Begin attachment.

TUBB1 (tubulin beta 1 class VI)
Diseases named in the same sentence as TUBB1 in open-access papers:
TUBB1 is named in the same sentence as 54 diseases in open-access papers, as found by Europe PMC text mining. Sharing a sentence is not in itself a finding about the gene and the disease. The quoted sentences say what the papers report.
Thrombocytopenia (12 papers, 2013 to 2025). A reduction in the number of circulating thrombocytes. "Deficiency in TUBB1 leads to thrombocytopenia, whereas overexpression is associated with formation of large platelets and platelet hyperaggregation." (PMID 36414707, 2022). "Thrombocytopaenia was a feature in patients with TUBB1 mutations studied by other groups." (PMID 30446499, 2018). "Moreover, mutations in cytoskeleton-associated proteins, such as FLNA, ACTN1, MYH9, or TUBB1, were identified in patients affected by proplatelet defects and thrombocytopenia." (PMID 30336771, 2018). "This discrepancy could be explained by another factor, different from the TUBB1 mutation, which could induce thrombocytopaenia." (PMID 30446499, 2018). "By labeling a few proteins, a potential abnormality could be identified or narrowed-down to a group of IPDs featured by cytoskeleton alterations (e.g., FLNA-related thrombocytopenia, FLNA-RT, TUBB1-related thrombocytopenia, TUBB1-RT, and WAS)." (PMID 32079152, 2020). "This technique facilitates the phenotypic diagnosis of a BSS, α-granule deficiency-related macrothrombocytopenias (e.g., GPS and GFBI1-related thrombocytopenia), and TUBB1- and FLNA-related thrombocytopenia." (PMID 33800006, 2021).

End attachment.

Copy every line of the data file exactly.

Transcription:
TUBB1 (tubulin beta 1 class VI)
Diseases named in the same sentence as TUBB1 in open-access papers:
TUBB1 is named in the same sentence as 54 diseases in open-access papers, as found by Europe PMC text mining. Sharing a sentence is not in itself a finding about the gene and the disease. The quoted sentences say what the papers report.
Thrombocytopenia (12 papers, 2013 to 2025). A reduction in the number of circulating thrombocytes. "Deficiency in TUBB1 leads to thrombocytopenia, whereas overexpression is associated with formation of large platelets and platelet hyperaggregation." (PMID 36414707, 2022). "Thrombocytopaenia was a feature in patients with TUBB1 mutations studied by other groups." (PMID 30446499, 2018). "Moreover, mutations in cytoskeleton-associated proteins, such as FLNA, ACTN1, MYH9, or TUBB1, were identified in patients affected by proplatelet defects and thrombocytopenia." (PMID 30336771, 2018). "This discrepancy could be explained by another factor, different from the TUBB1 mutation, which could induce thrombocytopaenia." (PMID 30446499, 2018). "By labeling a few proteins, a potential abnormality could be identified or narrowed-down to a group of IPDs featured by cytoskeleton alterations (e.g., FLNA-related thrombocytopenia, FLNA-RT, TUBB1-related thrombocytopenia, TUBB1-RT, and WAS)." (PMID 32079152, 2020). "This technique facilitates the phenotypic diagnosis of a BSS, α-granule deficiency-related macrothrombocytopenias (e.g., GPS and GFBI1-related thrombocytopenia), and TUBB1- and FLNA-related thrombocytopenia." (PMID 33800006, 2021).